She didn’t say anything in answer, but her hand opened and she kind of… petted his side. It was just a small motion, but it spoke louder than any words she could’ve said. Unable to fight the need, he took advantage of the situation to cuddle her closer.
If it could always be this way, if he never had to think about sex, if he could fix his brain so it didn’t hunger for the same thing that destroyed him, he’d beg her forgiveness on his hands and knees and find a way to put a ring on her finger that would never ever come off.
Only that was such an impossible dream that he might as well wish for wings.
“You hungry?” he asked as they reached the marquee set up to one side of the “behind-the-scenes” part of the festival grounds. The scent of hot cheese and all the other good stuff that equaled pizza made his stomach rumble.
“I actually am—I danced the entire concert.”
Seeing Thea tug David into a kiss not far from the marquee, Noah wolf-whistled. David grinned and didn’t stop the kiss, one hand cupping the back of Thea’s head, the other on her ass. She wasn’t in one of her professional outfits but in a tiny sparkling dress that left her long legs bare from high up on her thighs, her straight black hair out of its usual twist.
No question that Thea was hot, but all Noah saw when he looked at her was a highly competent publicist who could chew up and spit out most of the paparazzi before she had her first cup of coffee in the morning.
“I’m happy for them,” Kit whispered as they neared the marquee. “They fit.”
“Yeah, they do.” Noah nodded at Abe as the keyboard player appeared from the other side of the tent. “There was a good chance David would’ve ended up a sad, lonely old man if she hadn’t taken pity on him.”
Close enough to hear, Abe snorted. “I need a hella sexy woman to take that kind of pity on me,” he muttered. “I think David’s the one laughing now.”
“I don’t know who’s more smitten, David or Thea.”
Noah heard a tone in Kit’s voice that he’d never expected—mingled want and envy. The latter wasn’t sharp, hard. It was soft, poignant, and it made him want to give her things, make her happy. “You know he sent her a pink teddy bear when we were on tour?”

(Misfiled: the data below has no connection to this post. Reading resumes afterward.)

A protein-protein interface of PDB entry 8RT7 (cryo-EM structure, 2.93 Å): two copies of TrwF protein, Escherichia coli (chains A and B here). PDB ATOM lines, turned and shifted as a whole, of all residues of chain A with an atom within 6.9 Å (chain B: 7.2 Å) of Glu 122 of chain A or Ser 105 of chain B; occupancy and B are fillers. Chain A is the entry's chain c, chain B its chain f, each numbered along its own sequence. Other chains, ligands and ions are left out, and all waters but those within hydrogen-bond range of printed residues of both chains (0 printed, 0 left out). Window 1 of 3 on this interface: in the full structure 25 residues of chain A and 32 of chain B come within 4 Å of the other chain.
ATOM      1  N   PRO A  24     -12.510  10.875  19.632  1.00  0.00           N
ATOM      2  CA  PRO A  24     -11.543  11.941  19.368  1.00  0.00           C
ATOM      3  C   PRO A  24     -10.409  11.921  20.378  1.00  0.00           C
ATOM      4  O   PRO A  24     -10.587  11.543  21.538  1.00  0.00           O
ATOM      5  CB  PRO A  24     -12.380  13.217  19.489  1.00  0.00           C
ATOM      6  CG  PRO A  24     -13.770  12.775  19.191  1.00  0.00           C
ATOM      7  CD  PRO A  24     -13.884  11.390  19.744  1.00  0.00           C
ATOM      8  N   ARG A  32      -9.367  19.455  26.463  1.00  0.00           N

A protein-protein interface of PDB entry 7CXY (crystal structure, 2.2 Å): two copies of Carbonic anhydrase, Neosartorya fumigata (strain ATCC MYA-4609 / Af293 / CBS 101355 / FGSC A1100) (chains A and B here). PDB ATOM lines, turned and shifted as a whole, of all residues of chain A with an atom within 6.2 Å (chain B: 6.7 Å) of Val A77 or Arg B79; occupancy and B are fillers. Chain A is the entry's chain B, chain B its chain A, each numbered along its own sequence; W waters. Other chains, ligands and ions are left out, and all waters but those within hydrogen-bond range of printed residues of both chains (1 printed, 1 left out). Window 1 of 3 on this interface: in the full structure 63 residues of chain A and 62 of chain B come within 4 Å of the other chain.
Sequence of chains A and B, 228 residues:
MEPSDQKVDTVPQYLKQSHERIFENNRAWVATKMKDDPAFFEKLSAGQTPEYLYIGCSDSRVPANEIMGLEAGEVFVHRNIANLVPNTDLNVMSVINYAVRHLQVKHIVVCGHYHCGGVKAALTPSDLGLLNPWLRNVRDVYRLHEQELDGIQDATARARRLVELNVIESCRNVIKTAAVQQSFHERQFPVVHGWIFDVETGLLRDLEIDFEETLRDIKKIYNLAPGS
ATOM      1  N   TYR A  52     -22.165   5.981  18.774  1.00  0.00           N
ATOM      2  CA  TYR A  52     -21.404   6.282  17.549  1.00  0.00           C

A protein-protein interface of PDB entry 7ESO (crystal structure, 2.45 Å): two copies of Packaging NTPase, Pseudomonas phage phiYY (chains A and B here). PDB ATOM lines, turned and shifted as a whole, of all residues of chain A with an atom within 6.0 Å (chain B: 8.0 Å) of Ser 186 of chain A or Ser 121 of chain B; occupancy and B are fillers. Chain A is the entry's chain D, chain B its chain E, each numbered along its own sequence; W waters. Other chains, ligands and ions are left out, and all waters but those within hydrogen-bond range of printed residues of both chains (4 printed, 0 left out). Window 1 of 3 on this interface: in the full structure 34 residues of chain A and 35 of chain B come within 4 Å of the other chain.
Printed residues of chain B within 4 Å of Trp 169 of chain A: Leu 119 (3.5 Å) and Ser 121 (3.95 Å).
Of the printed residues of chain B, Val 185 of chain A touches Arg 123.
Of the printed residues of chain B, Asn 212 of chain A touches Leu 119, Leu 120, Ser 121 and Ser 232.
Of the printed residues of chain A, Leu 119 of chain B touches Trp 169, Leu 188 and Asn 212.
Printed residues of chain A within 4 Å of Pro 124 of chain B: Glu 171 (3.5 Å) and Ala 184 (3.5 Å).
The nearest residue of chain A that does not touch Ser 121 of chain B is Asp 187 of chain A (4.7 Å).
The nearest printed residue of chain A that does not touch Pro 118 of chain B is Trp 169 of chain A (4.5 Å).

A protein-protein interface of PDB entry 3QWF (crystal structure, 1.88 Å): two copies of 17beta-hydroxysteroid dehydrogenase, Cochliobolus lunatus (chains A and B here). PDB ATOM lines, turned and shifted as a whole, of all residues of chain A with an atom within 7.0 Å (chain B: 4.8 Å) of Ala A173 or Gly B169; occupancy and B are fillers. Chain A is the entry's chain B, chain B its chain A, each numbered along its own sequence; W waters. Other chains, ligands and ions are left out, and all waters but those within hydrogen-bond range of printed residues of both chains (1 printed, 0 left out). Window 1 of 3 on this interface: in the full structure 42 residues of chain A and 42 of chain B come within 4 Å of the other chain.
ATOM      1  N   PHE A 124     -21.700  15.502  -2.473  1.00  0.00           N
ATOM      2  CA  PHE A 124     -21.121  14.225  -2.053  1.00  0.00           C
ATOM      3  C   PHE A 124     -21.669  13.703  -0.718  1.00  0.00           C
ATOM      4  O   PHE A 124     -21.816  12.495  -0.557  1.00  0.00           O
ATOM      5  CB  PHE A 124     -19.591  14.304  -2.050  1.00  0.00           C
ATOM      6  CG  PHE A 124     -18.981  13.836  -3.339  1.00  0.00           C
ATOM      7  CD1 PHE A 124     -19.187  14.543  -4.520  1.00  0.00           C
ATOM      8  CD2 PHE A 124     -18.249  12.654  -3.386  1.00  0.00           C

Kit’s smile was huge. “Really? How do you know?” Utter delight in her tone.
“I caught him walking back into the hotel with it tucked under his arm,” Noah said, wondering if Kit would like that kind of a gift. He’d never have thought so before this conversation—she was so put together, so stylish.
Except now she sighed and hugged herself. “That is ridiculously adorable and romantic.”
Abe had wandered off toward the table where piping hot pizzas were being set out, cooked courtesy of some kind of a portable oven, but Noah turned to Kit. “You don’t have teddy bears in your house.” He paused. “Do you?”
“No, but no one’s ever given me one.”
Noah had had a fucked-up childhood, but he remembered a teddy bear that his nanny, Josefina, had given him before he was packed off to boarding school.
“To keep you safe,” she’d said in the Spanish she’d taught him, her eyes wet and dark. “He will be your friend.”
Josefina never knew that the bear didn’t make it to boarding school. Noah’s father had taken one look at it as Noah climbed into the car that was taking him to the school and pulled it out of his hands. No son of his, he’d said, was going to go to school clutching “an infantile toy.”
Noah had tried to hold on to the only piece of certainty he had, that soft brown bear representing love and safety, but he’d been a small boy against a much bigger man. His father had thrown the bear onto the driveway, then told the driver to go. The bear had been crushed under the wheels of the glossy black Rolls-Royce.